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Prescription Drug Abuse: Symptoms and Risks

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Prescription Drug Abuse: Symptoms and Risks

Prescription drug abuse is defined as the consumption of any prescription medication that was not indicated or prescribed by a doctor. This abuse can include drug diversion – taking drugs from others, and snorting or injecting pills to get an extreme high.
Prescription drug abuse can affect anyone at any age, but it’s more common among younger people. The most commonly abused drugs are opioids, sedatives, anti-anxiety medications and stimulants such as Adderall. The earlier the abuse is discovered, the better chance the problem can be treated before it turns into a full-fledged addiction.

Symptoms

Symptoms of abuse vary depending upon the drug. The most commonly abused drugs and symptoms include the following:
  • Opioids, such as oxycodone (Oxycontin) and those containing hydrocodone (Vicodin) used to treat pain
  • Anti-anxiety medications and sedatives such as alprazolam (Xanax), diazepam (Valium) and hypnotics such as zolpidem (Ambien)
  • Stimulants such as dextroamphetamine and amphetamine (Adderall XR) and dextroamphetamine (Dexedrine) which used to treat attention-deficit/hyperactivity disorder (ADHD) and certain sleep disorders.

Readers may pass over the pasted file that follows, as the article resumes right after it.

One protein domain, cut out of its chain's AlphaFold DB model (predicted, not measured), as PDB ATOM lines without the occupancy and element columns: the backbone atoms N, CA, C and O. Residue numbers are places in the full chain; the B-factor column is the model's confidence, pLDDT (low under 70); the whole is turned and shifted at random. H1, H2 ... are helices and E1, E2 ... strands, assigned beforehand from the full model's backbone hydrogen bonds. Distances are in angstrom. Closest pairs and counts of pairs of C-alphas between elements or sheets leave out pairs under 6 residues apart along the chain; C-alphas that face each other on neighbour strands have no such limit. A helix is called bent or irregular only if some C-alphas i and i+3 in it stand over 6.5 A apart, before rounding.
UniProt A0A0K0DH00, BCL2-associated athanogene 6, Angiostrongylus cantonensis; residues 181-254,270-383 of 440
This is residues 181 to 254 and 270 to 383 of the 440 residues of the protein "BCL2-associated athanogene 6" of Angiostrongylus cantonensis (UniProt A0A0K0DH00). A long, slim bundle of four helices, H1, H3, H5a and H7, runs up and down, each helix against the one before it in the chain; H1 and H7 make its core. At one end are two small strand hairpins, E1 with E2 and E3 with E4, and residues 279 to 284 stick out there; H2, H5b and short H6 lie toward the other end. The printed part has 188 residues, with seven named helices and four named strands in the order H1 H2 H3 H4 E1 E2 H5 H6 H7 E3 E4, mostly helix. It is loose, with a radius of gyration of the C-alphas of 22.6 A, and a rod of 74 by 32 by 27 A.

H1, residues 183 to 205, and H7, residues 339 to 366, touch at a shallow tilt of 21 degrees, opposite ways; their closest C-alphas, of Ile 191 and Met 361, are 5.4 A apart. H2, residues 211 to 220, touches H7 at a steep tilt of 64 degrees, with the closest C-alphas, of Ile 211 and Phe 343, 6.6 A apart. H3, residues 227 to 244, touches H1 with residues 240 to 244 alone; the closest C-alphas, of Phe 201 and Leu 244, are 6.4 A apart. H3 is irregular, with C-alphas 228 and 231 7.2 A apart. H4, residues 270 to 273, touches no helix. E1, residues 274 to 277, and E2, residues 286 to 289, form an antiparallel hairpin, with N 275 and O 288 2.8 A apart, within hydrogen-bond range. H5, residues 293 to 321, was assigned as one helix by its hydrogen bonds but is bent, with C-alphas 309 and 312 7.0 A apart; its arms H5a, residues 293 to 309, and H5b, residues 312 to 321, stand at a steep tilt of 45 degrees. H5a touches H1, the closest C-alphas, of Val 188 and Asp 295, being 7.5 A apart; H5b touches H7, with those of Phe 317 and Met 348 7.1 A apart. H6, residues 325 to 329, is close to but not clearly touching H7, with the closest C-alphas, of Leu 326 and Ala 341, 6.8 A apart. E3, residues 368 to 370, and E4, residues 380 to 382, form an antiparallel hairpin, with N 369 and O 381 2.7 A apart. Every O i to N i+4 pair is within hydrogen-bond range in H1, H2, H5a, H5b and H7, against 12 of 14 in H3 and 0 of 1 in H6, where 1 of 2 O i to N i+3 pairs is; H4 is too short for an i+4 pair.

Signs and symptoms of general prescription drug abuse:
  • Constipation
  • Lethargy
  • Reduced appetite
  • Nausea or vomiting
  • Confusion
  • Agitation
  • Unsteadiness
  • High body temperature
  • Slowed breathing rate or slurred speech
  • Sleeping difficulties
  • Dizziness and poor coordination
  • Irregular heartbeat
  • Anxiety
  • Mood swings
  • Poor decision-making
  • Risks
Most people who receive addictive drugs following surgery or injury do not abuse them. However, there are risk factors to consider that may increase the likelihood of becoming addicted to prescription drugs.
Risk factors for prescription drug abuse include:
  • Past or present addictions to other substances, including alcohol and tobacco
  • A family history of substance abuse problems or addiction
  • Younger age
  • Certain pre-existing mental health conditions
  • Exposure to peer pressure where there is drug or alcohol use, easy access to prescription drugs

If you or someone you love is abusing substances, please seek treatment as soon as possible. There are many resources available to help you or your loved one.

Please call us today at 877-497-6180 for a free consultation.

~ G. Nathalee Serrels, M.A., Psychology

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